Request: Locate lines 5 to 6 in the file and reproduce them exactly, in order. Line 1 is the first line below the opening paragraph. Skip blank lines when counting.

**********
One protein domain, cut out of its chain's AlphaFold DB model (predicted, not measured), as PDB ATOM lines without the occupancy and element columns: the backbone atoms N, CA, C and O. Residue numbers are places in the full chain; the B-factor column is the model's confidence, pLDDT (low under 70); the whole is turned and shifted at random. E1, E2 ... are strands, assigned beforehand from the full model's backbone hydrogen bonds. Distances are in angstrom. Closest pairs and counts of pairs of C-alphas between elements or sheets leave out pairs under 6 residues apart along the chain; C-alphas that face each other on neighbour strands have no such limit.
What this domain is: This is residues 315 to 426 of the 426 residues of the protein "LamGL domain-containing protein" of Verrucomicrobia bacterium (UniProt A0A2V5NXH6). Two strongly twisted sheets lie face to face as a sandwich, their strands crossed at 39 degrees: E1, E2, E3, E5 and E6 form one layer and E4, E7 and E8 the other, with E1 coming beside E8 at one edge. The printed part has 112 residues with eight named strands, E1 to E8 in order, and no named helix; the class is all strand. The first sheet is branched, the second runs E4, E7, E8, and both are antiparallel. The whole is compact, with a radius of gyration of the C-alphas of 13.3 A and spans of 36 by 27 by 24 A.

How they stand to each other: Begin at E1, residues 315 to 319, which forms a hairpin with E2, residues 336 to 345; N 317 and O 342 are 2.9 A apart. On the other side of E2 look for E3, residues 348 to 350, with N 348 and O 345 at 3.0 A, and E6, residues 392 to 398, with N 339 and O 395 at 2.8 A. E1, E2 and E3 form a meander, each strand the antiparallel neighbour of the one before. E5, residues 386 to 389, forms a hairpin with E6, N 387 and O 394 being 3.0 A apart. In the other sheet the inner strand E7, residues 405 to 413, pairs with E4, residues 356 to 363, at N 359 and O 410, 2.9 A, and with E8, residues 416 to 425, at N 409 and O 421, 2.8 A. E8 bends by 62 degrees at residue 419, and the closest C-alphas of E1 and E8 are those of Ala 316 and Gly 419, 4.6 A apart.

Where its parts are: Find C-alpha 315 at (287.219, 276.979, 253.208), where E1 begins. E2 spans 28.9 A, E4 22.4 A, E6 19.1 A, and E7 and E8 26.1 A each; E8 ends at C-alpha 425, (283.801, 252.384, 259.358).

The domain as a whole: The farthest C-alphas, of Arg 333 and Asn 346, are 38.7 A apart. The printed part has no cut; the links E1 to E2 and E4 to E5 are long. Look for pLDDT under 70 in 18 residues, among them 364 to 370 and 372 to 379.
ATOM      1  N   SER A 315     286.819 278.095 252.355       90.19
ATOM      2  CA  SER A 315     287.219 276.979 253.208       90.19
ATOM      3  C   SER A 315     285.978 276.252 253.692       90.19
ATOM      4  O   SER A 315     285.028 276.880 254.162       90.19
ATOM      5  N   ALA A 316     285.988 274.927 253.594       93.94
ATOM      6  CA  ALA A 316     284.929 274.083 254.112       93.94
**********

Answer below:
ATOM      1  N   SER A 315     286.819 278.095 252.355       90.19
ATOM      2  CA  SER A 315     287.219 276.979 253.208       90.19